(Amends sixth par to reflect three quarters of voters, not Chileans, supported drafting a new constitution)
SANTIAGO (Reuters) - Chile's President Sebastian Pinera on Tuesday appealed to the ideologically-diverse 155 men and women elected last month to draft the country's new constitution to abandon the "politics of the trenches" to engage in open dialogue and reach agreements.
The outgoing centre-right president said in his annual State of the Nation address that he would convene the new body "in the coming days."
He said hoped the constitutional convention would "rigorously respect the limits and rules" of its mandate and preserve the rights, opportunities and freedoms of all Chilean citizens.
He added that while he respected the body´s autonomy, as a citizen himself he wanted to see water and property rights - both potential areas of conflict in the drafting of the new text - to be safeguarded along with rights to health, quality education, housing, work, social benefits, and also life, including that of fetuses.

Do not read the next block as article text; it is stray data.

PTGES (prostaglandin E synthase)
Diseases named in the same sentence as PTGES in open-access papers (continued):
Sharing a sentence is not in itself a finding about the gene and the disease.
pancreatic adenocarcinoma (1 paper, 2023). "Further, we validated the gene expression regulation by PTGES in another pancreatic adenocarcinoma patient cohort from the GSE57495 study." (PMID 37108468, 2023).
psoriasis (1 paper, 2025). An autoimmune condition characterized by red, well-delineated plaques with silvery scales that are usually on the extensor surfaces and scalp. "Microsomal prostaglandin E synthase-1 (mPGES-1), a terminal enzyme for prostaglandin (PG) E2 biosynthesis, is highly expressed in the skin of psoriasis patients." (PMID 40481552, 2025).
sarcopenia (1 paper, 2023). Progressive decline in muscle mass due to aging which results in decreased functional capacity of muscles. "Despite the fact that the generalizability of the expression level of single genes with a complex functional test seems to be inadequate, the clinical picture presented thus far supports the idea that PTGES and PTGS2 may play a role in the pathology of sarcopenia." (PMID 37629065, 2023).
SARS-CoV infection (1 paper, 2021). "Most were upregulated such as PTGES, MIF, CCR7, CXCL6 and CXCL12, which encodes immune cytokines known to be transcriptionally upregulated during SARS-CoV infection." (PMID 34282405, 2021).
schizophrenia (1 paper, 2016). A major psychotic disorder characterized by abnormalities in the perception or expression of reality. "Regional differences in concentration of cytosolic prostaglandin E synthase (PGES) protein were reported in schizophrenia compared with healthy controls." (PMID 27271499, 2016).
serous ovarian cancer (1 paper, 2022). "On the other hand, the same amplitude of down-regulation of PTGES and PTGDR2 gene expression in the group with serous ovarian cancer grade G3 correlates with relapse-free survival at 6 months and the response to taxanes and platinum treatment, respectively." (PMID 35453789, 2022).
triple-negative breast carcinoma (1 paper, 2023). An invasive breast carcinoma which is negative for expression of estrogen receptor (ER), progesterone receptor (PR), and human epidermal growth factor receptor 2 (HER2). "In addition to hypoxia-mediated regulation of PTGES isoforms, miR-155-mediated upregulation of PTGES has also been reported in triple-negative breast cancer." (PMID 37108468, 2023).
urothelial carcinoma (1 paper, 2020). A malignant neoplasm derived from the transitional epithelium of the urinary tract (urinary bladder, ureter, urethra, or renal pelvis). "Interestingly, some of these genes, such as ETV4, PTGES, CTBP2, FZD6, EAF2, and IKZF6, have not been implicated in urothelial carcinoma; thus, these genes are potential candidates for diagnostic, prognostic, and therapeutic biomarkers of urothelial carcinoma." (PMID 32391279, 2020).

"An agreement will only be possible if we are willing to talk and listen to each other and abandon the politics of the trenches so that history remembers (the convention) as those who forged powerful agreements and a better future for Chile," he said.
More than three quarters of voters in a referendum last October opted to tear up the current magna carta which was drafted during Augusto Pinochet's 1973-1990 military dictatorship and has been credited with underpinning Chile´s free market model but also driving widespread inequality.
The move has sparked alarm among businesses operating in Chile who have sought reassurances from government that international treaties and property rights will be respected.
Pinera´s ruling Chile Vamos coalition vowed to win at least at third of seats on the body which was elected by another popular vote last month to block any proposed more radical changes.
However, both centre-right and centre-left candidates fared poorly in the vote, with a majority of seats going to independent candidates largely from the left, many from coalitions of social groups that emerged out of protests over inequality that exploded in 2019.
(Reporting by Aislinn Laing; Editing by Marguerita Choy)